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Andrew Fenner is a musician, electronic composer, and writer of poetry and prose. He currently lives in Cincinnati. He delivers his writings to Mistress McCutchan on the back of a domesticated dragon, which he rides through the night wind following the magnetic field of the Earth. Just kidding, he actually had his cat deliver the stuff.
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The Cantharidic Bon-Bon Affair
Andrew Fenner
The Marquis gave a lesson in class;
one day while abusing a lass
he said “I beg of you missus...”,
as she cursed through her kisses,
“do keep a civil tongue... in my ass!”
To anyone who “gets the joke” of this Victorian limerick, the identity of “the Marquis” is obvious. It is, of course, one Donatien Alphonse François De Sade, the notorious French Libertine practitioner of all manner of sexual depravity and torture. Hence, no further historical explication of our hero is necessary here; however, a brief description of “cantharides” may be in order.
A cantharis is a small blister beetle more commonly known as the Spanish fly. Cantharides refers to an antique medicinal preparation consisting mainly of the dried, crushed bodies of Spanish flies. Its primary legitimate use was as a diuretic. Spanish fly, however, gained a deserved infamy during the 18th and 19th centuries as an aid to the sexual seductions of scoundrels. Not possessed of true aphrodisiac properties, the concoction nevertheless produces an obtrusive irritation in the urethra area of a woman when ingested in sufficient quantity. During an era when people were severely repressed sexually, for a young lady to be assailed by an undeniable itching or tickling from her privates while in the company of a young man could often lead to an explosive yielding of inhibitions, especially when accompanied by alcoholic beverages of some kind.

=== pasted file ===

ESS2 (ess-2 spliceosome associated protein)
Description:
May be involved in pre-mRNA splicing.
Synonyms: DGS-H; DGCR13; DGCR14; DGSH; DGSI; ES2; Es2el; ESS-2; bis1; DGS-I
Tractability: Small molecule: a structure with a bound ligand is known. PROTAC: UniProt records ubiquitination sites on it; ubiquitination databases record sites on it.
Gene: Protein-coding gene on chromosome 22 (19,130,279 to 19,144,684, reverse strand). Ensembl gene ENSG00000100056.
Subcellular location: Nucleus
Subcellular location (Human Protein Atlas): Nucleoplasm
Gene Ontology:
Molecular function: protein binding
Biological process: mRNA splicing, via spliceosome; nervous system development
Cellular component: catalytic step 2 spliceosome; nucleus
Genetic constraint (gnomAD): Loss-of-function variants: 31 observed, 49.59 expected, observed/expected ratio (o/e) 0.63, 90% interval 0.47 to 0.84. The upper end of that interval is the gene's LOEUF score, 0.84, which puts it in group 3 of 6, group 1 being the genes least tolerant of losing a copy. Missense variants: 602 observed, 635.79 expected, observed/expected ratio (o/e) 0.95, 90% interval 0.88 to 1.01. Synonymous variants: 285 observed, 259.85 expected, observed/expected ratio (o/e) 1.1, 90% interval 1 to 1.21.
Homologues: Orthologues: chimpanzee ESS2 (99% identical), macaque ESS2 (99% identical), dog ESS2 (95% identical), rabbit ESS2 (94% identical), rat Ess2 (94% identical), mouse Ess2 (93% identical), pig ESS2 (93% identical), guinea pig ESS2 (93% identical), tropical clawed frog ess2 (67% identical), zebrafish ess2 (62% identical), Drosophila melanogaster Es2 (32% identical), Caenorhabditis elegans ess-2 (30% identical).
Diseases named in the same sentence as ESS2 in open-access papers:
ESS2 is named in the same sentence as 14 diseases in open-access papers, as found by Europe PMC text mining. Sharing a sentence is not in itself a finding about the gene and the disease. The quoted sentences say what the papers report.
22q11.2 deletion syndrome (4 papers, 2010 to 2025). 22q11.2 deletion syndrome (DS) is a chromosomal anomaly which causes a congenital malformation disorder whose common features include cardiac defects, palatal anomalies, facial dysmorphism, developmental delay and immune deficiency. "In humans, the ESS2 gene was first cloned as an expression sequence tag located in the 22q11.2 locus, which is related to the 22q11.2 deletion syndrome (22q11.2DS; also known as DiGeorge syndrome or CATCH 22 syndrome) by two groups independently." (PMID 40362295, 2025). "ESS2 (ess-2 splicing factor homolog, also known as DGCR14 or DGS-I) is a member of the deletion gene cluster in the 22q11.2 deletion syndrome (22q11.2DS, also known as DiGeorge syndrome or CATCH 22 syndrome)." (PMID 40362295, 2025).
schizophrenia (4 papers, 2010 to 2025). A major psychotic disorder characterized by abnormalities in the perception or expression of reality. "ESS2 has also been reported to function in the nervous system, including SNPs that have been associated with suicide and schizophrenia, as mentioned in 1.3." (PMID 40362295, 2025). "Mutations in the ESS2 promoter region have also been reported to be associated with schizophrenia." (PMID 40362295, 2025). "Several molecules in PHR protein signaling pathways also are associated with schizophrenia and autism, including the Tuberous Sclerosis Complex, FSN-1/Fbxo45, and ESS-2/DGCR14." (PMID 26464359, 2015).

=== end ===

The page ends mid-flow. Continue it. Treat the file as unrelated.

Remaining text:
In the summer of 1772, the Marquis De Sade was involved in a scandalous event which soon became known all over France as the Cantharidic Bon-Bon Orgy. If one reconstructs the events using only the court and police records of the time, as some historians do, then the result is as follows.
De Sade and his valet, Latour, arrive in Marseilles in mid-June on a trip there to seek payment of some debts. Near the end of the month De Sade has Latour collect four young ladies, aged in their late teens and early twenties, for a day-long romp at the house of one of the girls. At least two of the girls are plied with some kind of anise-seed candy, the sugar of which has been laced with Spanish flies. All manner of sexual congress ensues, involving any number of different combinations of the six participants as well as extremely blasphemous and deviant behaviour on the part of De Sade and Latour.
Late in the day, De Sade has Latour procure yet another young lady, a prostitute, who joins in the orgy. The prostitute later suffers severe stomach cramping from the ingestion of an excessive amount of the cantharidic candies and is hospitalized. The police are called in to investigate a suspected poisoning, leading to another series of the many court cases in the life of De Sade.